Whether unofficially or through the court system, separated parents often create a child parenting plan. Governing everything from medical care to education, the child parenting plan outlines individual rights and responsibilities. But what can you do if the other parent isn’t obeying your child parenting plan?
Make Sure You Have an Official Plan
If your plan hasn’t been through a family court, now is the time to get it finalized. Though a document can be binding between two people without going through family court, it’s exceptionally hard to enforce a parenting plan unless it’s official.
Document Each Incident
Every time your ex disobeys your parenting plan, you should document the date, time, and any witnesses. This documentation is incredibly important, as it will be the foundation of your case if you need to return to family court.
Provide this documentation to your attorney, as they will be able to work with you to resolve the problems.
Escalate If Necessary
Is there an issue you feel presents immediate danger to your child? An ex may bring a child around someone who is deemed dangerous and you may feel as though it’s an unsafe environment. At this stage, you can escalate.
If it’s considered prudent, your lawyer can ask for an emergency exception to your current parenting plan. At this point, an investigation will occur. Most importantly, your child will be removed from any potentially harmful environments.
Go to Court
If your ex hasn’t been obeying the parenting plan and they persist in disobeying it, the only option is generally to go to family court. There the judge will review your case and will attempt to make a satisfactory ruling based on your parenting plan and the child’s best options.
A parent who persistently doesn’t follow a parenting plan may see their days with their child reduced. The neglectful parent may be ordered by the court of law to comply with elements of the parenting plan. You might also be able to negotiate the parenting plan if both you and your ex see ways in which you could meet in the middle.
Violations of a parenting plan can have serious consequences, such as losing custody of a child. The consequences will depend on the severity of the issues raised.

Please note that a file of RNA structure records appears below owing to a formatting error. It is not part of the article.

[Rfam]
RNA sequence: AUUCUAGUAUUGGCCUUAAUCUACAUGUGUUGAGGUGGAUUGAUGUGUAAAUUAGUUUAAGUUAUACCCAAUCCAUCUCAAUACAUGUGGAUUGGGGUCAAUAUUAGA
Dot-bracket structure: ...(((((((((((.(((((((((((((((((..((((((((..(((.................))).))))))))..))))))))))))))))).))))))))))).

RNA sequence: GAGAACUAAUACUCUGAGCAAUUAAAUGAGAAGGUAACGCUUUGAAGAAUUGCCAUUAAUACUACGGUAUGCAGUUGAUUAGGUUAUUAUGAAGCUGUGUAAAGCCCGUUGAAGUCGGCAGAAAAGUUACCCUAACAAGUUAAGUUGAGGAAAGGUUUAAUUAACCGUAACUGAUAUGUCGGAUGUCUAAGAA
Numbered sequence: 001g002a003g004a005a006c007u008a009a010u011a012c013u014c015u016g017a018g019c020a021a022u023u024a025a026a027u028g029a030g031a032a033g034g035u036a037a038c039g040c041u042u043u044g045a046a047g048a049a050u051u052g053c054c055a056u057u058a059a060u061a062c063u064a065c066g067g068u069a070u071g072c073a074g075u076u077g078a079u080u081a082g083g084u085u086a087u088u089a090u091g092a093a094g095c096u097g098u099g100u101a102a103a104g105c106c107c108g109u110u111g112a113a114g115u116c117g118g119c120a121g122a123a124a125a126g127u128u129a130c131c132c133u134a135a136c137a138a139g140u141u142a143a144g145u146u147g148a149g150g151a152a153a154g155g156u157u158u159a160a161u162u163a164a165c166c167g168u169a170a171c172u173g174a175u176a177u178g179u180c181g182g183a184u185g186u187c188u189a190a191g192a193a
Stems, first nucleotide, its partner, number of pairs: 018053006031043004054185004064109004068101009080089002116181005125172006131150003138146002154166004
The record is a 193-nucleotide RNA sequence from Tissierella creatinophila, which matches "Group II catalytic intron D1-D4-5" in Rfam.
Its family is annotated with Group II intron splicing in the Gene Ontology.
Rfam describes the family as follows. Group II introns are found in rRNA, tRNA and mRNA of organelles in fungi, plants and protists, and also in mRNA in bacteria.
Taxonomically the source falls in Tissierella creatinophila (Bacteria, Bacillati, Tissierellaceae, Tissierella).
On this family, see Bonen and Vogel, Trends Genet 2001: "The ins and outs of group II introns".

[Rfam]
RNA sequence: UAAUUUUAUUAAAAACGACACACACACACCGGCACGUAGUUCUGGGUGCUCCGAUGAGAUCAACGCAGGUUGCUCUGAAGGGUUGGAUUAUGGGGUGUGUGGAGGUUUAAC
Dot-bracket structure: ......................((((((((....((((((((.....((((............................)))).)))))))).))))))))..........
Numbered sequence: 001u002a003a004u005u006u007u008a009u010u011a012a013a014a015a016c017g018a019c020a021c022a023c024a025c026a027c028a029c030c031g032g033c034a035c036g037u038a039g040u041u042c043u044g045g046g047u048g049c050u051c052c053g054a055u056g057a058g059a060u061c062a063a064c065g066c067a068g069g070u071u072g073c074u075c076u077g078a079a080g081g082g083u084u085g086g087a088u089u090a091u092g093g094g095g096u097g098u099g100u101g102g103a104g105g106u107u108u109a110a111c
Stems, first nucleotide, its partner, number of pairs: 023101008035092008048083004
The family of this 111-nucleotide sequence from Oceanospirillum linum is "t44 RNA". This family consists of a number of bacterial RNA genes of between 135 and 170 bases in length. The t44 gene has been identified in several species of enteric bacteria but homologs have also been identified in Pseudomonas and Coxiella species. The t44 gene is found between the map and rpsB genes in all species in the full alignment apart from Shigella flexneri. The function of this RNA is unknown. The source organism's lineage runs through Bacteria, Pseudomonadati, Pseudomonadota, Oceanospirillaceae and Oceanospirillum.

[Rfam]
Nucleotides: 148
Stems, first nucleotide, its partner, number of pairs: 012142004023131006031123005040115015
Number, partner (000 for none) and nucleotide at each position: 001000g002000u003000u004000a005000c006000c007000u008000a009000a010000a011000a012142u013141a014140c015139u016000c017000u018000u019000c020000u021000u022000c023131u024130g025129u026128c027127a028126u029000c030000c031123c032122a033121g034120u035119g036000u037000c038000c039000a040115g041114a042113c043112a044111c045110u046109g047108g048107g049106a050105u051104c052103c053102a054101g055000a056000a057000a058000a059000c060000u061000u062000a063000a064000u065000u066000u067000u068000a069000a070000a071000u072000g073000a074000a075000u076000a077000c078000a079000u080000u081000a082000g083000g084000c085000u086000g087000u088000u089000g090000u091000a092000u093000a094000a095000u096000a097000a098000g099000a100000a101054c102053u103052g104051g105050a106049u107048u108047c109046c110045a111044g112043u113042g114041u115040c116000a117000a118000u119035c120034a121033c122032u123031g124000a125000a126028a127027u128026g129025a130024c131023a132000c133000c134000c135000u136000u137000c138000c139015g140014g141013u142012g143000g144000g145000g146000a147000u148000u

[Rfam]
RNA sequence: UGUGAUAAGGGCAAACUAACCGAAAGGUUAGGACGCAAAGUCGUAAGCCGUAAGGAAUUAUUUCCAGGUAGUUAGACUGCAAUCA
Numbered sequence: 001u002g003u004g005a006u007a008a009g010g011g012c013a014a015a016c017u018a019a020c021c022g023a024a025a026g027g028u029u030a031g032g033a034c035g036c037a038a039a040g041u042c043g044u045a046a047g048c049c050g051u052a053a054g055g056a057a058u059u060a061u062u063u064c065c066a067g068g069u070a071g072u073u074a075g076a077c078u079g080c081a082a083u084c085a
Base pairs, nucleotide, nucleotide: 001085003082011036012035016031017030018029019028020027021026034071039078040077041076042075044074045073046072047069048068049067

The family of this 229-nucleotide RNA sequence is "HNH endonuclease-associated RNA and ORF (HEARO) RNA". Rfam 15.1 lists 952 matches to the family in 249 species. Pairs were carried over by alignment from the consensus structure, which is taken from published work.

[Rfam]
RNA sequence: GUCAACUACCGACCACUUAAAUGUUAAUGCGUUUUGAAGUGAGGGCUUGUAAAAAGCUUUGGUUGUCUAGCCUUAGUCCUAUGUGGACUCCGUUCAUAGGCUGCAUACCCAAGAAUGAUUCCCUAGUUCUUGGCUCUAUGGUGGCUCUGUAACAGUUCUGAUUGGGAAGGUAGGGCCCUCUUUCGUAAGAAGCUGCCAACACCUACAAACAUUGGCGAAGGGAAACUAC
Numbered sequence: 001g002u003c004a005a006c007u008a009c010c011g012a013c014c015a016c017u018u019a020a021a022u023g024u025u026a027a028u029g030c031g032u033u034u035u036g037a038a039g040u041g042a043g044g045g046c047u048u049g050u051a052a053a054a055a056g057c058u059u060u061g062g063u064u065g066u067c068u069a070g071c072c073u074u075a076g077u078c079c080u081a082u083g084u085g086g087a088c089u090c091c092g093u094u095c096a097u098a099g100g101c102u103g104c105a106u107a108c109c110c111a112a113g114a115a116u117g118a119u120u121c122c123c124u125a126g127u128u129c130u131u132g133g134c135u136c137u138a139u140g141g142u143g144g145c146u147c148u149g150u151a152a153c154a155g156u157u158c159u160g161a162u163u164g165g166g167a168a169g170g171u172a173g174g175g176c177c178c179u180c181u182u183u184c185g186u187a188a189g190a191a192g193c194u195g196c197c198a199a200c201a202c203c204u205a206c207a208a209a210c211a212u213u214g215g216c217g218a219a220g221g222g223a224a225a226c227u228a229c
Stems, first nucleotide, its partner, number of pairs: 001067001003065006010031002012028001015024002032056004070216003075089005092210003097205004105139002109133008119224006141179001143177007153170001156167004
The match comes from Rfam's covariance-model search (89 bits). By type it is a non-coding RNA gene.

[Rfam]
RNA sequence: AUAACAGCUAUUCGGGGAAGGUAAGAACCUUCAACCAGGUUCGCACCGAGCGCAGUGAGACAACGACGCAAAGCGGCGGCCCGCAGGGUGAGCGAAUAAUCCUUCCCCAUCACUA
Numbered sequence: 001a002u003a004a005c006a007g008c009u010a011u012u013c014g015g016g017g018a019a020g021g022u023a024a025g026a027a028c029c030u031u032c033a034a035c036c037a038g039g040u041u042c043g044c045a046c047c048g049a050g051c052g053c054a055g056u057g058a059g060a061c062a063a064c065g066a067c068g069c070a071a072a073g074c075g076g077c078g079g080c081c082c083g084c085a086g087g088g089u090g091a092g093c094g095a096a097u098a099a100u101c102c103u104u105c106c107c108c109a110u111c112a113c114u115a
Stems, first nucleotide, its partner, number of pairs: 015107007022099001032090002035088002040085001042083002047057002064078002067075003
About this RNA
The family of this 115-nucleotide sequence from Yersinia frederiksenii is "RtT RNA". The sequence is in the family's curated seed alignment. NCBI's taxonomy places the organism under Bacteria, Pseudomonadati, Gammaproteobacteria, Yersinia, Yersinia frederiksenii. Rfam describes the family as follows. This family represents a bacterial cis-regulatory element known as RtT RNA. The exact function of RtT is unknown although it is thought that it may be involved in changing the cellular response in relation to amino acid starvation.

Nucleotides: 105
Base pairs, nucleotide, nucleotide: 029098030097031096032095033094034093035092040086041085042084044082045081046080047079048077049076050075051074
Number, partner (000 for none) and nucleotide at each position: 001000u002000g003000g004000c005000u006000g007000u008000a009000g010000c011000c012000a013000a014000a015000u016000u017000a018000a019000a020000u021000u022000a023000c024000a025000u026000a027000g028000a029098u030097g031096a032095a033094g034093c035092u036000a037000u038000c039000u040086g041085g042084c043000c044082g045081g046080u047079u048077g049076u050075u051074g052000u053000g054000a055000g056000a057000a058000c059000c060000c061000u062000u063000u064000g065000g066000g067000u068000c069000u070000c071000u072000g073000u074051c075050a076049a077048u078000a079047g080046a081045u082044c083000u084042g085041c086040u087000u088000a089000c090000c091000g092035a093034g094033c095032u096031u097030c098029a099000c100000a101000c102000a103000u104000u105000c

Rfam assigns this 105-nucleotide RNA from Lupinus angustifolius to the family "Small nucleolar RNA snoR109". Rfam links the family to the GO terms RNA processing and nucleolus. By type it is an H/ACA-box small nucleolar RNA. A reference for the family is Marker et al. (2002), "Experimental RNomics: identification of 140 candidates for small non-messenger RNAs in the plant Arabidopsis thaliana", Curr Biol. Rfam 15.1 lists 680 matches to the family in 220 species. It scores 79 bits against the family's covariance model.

Avoid Common Mistakes
When a child parenting plan isn’t being followed, the first impulse can be to take a retaliatory action. A father could cancel an after-school activity, leading to a mother signing them up for an activity that they had disagreed on. A mother could take the child somewhere that they weren’t supposed to, leading to the father refusing to bring the child to her the next week.
In the heat of the moment, this feels fair. To the court system, two wrongs don’t make a right. You will be more empowered showing up in court as the parent who has not done anything wrong.
At the other end of the spectrum, some people put up with a situation (such as a parent arriving late repeatedly) until hitting a certain breaking point. A situation cannot be resolved unless it’s documented and reported. If a situation is allowed to slide over time, it can simply become the new normal and take more time to resolve.
As with most things, you should consult with your attorney before you make any decisions. Though it may be frustrating to wait for a response, it’s easier to get things done when you are on the side of the courts. If you have any further questions, contact The Law Offices of Lynda Latta, LLC for the help you need.